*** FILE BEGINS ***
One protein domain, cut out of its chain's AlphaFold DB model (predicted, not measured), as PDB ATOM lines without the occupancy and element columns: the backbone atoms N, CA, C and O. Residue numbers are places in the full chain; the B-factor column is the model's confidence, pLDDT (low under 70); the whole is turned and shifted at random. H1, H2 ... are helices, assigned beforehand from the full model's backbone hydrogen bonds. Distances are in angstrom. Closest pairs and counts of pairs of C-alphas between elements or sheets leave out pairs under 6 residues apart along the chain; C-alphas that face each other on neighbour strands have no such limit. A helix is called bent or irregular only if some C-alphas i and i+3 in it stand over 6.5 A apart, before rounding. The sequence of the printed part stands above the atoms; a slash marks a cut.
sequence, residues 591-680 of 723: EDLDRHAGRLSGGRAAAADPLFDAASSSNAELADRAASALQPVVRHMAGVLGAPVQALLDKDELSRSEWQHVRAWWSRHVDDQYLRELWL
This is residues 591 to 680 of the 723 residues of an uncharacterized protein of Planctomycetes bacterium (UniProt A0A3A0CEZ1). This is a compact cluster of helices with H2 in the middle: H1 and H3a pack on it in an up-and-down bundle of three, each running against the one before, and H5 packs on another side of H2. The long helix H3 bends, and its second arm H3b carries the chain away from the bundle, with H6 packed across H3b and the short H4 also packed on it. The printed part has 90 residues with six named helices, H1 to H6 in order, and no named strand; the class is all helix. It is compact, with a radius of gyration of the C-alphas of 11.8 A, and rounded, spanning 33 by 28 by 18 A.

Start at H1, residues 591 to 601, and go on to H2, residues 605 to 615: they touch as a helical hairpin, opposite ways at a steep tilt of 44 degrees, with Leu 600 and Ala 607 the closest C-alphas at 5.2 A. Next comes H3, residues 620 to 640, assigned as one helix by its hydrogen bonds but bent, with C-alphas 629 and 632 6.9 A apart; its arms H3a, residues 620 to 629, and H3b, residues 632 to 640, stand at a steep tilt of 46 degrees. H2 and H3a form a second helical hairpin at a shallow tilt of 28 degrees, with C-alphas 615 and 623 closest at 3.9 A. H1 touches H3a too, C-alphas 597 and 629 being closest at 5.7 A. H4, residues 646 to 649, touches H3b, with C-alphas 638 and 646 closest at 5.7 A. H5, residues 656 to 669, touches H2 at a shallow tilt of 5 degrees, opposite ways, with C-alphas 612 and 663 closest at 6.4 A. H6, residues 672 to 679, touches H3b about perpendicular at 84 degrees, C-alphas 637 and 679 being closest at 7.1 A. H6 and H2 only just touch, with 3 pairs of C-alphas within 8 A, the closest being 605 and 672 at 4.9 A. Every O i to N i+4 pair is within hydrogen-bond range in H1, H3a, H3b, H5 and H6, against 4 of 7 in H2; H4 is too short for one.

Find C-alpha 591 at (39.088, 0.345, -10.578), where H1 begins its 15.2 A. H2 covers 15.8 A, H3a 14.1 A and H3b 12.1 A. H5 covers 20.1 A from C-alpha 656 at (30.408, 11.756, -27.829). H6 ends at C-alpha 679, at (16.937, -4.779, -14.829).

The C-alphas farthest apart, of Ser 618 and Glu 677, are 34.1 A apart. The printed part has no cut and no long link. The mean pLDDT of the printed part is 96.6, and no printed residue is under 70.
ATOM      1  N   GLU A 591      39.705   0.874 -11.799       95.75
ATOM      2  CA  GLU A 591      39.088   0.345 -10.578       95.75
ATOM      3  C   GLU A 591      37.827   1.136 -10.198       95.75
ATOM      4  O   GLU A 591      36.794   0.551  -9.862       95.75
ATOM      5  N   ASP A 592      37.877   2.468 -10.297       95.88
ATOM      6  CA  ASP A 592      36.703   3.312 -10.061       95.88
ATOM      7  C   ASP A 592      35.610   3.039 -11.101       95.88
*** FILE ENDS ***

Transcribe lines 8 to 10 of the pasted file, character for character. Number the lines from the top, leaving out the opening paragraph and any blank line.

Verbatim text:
ATOM      3  C   GLU A 591      37.827   1.136 -10.198       95.75
ATOM      4  O   GLU A 591      36.794   0.551  -9.862       95.75
ATOM      5  N   ASP A 592      37.877   2.468 -10.297       95.88